The days of the drab, poorly stocked breakroom are over. Or they should be.
There’s mounting evidence that breakrooms are critical drivers of employee productivity and satisfaction—and not just because it’s faster to grab a cup of joe when you don’t have to leave the building to do it.
For instance, data from a University of Illinois study shows that the brain’s ability to focus drops after a long period of focusing — so much so that it impairs attention and performance. Brief breaks actually reset our ability to concentrate, helping us be more effective, accurate and productive. Breaks also allow us to change our thought patterns, which can help us identify solutions and innovations. And research from Boston-based Sociometric Solutions found that employees who spent time with coworkers during formal coffee or lunch breaks or casual encounters were 10 percent more effective at their jobs.
“Across many types of industries, jobs and sizes of companies, interaction between people is the primary drive of big outcomes,” says Sociometric Solutions’ CEO Ben Waber. “If you can spend 15 minutes to an hour of your day making the people you work with 10 percent more effective by having shared breaks or lunch, that’s worth it.”
So what breakroom trends should you tap into to optimize this important business driver?
One study found that millions of people run out to pick up coffee every day, with the average trip taking 20-40 minutes. Today’s best breakrooms offer an array of beverages to suit a variety of tastes, including a wide selection of coffees. A central coffee location encourages cross-team communication, Waber notes, while department-based brewers foster team cohesiveness. Poll employees to discover preferences, whether it’s K-cups® packs, a fancy espresso maker or something else.
More employers schedule team or company breaks and lunches to improve team spirit and communication. Some, like TechnologyAdvice in Brentwood, TN, and The Nerdery in Bloomington, MN, even have lunch brought in several days a week. “If you give individuals the option to sit alone, they will likely do so,” says Robert Benson, a designer with CannonDesign in Chicago. “If you want a more collegial culture, use larger family-type dining tables that can double as meeting tables.” Add a few café tables for small groups or solo breaks.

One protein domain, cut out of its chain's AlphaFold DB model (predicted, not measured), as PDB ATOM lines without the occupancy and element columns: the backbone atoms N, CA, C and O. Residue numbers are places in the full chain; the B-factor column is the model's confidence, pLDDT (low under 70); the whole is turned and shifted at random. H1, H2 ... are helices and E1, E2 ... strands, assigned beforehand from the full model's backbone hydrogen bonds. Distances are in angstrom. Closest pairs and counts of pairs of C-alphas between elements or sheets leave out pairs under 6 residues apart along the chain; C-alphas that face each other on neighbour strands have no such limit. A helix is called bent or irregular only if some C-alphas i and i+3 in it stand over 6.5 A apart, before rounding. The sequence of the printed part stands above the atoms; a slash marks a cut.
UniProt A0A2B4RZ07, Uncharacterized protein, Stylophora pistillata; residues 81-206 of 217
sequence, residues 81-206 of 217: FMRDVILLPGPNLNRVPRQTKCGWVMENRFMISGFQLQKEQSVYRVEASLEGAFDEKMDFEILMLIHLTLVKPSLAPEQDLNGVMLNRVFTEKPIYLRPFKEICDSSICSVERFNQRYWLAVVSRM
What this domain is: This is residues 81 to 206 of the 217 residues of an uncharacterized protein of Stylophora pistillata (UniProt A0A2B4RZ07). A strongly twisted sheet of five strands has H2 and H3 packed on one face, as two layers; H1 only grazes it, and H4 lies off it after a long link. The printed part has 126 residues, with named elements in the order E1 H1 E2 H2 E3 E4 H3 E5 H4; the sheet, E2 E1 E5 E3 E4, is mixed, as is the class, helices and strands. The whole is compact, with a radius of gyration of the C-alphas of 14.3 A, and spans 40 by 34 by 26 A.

Savvy employers know the value of recreation in recharging, so they outfit the breakroom diversions including board games or a lending library. At Whistle Sports, a digital sports media network in New York, there’s a basketball hoop, footballs with an inflatable throwing target and lacrosse sticks—items that reflect the company’s business and culture, according to Brian Selander, executive vice president. TVs also are popular, both for leisure viewing and for group presentations and conference calls.
Use comfortable chairs and sofas to promote casual and formal conversation. “If it’s too much of a corporate setting everywhere you turn, stress levels will be higher,” says Brittany Sykes, a publicist for BloomNation.com in Santa Monica, CA. “Being surrounded by furniture and décor that makes you feel more comfortable and at home will let you easily de-stress and be more productive when you do get back to work.” Be sure to choose durable, easy-to-clean finishes and fabrics for breakroom furnishings.
Old-school vending machine fare is giving up more ground to healthy snacks, fresh fruit and gluten-free goodies. Make sure the snack inventory reflects staff preferences, says Rob Bellenfant, TechnologyAdvice’s CEO. “We make note of what they like to eat and drink and then try to help make it as easy as possible for them to access it,” he says.
Go the extra mile with special treats. “It might not have been the most important factor in my accepting a position here, but I realized my company didn’t have a traditional mindset concerning employee satisfaction the instant I saw the commercial soft-serve ice cream machine in our breakroom,” says Noah Tucker, an SEO consultant with DoMyOwnPestControl.com in Norcross, GA. Other employers celebrate milestones and enforce downtime through weekly happy hours featuring cold brew from the breakroom, wine and non-alcoholic beverages. The Nerdery has a clearly worded alcohol policy and offers subsidized cab rides home from any company event featuring adult beverages, according to Mark Malmberg, the company’s communications director and co-president.
Employers and employees want more sustainable breakrooms. Some opt for recyclable disposables. Bellenfant chose reusable serving supplies, a dishwasher and disposal to help his 40 employees produce less trash. And don’t forget paper towels and napkins, or cleaning supplies such as disinfecting wipes and dishwashing items.
You might think all this great stuff in the breakroom will cause employees to spend more time socializing than working, but that is not the case. “Anyone thinking a breakroom encourages people to goof off needs to really analyze their company culture and leadership,” Bellenfant advises. “It’s the responsibility of the company leaders to establish the boundaries, set expectations and foster a great work ethic on their team through clear communication.”
In the end, your breakroom is a reflection of your company culture.
“I don’t think it’s possible to have a healthy, successful company without showing your employees that they are cared about,” O’Neill says. “And the breakroom is one of the best places for a company to show it cares.”